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Community calls for more detail on wind farm plans 

Credit:  Bryce Eishold | Latrobe Valley Express | 1 Apr 2019 | www.latrobevalleyexpress.com.au ~~

Community members have weighed in on a proposal to establish a 53-turbine wind farm on the outskirts of the Latrobe Valley, as many people called for more detail on the project.

OSMI Australia announced on Thursday plans to construct the Delburn Wind Farm which would generate 300 megawatts of power and cost between $400 and $500 million to build.

The turbines would be on HVP Plantations between Hernes Oak and Darlimurla, and between Thorpdale and Yinnar/ Boolarra under the proposal.

It comes as the federal government approved plans for Australia’s first major offshore wind farm, the Star of the South Energy Project, off the South Gippsland coast on Friday.

Yinnar and District Community Association treasurer John Harris said the visual appearance of the turbines would likely be one of his community’s main concerns.

“For people in the Yinnar community, from what I could see I don’t think we’re going to have much concern about the noise and vibrations of these turbines,” Mr Harris said.

“But I do think the visual aspect of this project is the thing the community should have the chance to get an accurate picture of and the chance to comment.”

Environmental group Friends of the Earth said the project was exciting and would likely attract jobs and investment to the region.

The group also said the wind farm would play a key role in helping Victoria meet its legislated emissions reduction target of zero by 2050.

However, Morwell businessman, Ray Burgess, who ran as an independent in the 2018 state election and campaigned for a new coal-fired power station to be built, was critical of the proposal.

“It’s a pretty picturesque countryside so it’s the first thing that will be affected if you put the wind farm out there,” Mr Burgess said.

“The other problem is these wind farms don’t deliver full time. If you had them producing when you wanted them to it would be fine.

“But the problem is they’re intermittent and they can’t guarantee when they’ll supply the grid so it won’t help the overall stability of the grid. We’ll still need some other kind of back up from fossil fuel such as gas or coal.”

OSMI Australia said it would offer an “extensive community consultation” and an opportunity for co-investment in the project, which if approved, would take about 18 months to build from 2022.

Latrobe Valley Sustainability Group secretary Dan Caffrey, who ran as a candidate for the Greens for Morwell in the last year’s state election, said he was ecstatic with proposal.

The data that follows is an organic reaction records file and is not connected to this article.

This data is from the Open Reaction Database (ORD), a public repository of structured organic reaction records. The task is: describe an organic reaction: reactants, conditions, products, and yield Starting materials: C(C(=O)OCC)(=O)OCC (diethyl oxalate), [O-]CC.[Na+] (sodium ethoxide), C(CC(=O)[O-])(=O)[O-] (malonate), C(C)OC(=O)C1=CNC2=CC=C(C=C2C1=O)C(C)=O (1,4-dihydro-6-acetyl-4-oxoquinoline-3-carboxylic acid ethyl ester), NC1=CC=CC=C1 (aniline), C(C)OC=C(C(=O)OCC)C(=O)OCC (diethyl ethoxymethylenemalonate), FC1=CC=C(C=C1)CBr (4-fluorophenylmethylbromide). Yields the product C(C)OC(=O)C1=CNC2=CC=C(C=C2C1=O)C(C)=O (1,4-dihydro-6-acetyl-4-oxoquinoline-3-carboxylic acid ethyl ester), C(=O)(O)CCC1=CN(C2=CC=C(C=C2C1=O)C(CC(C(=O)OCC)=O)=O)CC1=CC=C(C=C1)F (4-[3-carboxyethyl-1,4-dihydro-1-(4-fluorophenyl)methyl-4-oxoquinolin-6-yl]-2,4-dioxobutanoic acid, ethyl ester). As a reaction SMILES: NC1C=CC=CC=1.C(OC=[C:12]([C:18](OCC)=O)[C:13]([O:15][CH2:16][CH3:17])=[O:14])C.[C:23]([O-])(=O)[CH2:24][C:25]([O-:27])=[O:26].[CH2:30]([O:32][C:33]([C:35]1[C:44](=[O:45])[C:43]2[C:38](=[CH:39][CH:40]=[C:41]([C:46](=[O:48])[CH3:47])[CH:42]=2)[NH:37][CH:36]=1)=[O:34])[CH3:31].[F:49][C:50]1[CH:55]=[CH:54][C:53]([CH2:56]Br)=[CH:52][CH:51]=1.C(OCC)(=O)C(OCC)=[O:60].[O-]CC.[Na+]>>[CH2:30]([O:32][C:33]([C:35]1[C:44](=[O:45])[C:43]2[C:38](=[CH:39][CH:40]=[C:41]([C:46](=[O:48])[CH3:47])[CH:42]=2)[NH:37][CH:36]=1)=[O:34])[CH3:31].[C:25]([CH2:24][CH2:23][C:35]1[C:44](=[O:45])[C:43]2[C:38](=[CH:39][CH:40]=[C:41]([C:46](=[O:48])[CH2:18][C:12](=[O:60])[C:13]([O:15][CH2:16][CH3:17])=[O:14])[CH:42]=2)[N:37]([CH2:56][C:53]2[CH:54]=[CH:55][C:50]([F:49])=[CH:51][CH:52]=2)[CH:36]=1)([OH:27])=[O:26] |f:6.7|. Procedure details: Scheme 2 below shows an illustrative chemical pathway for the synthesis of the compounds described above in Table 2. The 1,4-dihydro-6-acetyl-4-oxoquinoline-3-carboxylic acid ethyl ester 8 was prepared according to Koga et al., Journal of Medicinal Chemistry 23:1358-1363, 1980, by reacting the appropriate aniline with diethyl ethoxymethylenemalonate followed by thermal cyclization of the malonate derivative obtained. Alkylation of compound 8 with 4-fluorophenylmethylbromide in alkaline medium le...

“I think it will play a vital role in the state’s transition to renewable energy. I think often at times there’s a lot of wind in the west of the state and then it peters out, but we get all the wind over here as the front progresses through,” Mr Caffrey said.

“The other thing is most of our high voltage power lines are in this area too. That infrastructure is already here and when you’re producing the megawatts of electricity to go into the grid, you don’t have to build new transmission lines.”

Voices of the Valley president Wendy Farmer welcomed the project and said it would be beneficial to the timber industry, given the turbines would be located on HVP Plantations, which would bring investment into the region.

“It’s quite different from a lot of other wind farms because [OSMI Australia] are inviting the community to be shareholders, including people who live around the wind farm, and to provide feedback on the project,” Ms Farmer said.

“It’s a good opportunity for the community to own the energy we produce and we’re really looking forward to the start of it.”

To complete the Delburn Wind Farm survey, which will run until the end of the year, visit surveymonkey.com/r/OSMI2019.

Source:  Bryce Eishold | Latrobe Valley Express | 1 Apr 2019 | www.latrobevalleyexpress.com.au

This article is the work of the source indicated. Any opinions expressed in it are not necessarily those of National Wind Watch.

The copyright of this article resides with the author or publisher indicated. As part of its noncommercial educational effort to present the environmental, social, scientific, and economic issues of large-scale wind power development to a global audience seeking such information, National Wind Watch endeavors to observe “fair use” as provided for in section 107 of U.S. Copyright Law and similar “fair dealing” provisions of the copyright laws of other nations. Send requests to excerpt, general inquiries, and comments via e-mail.

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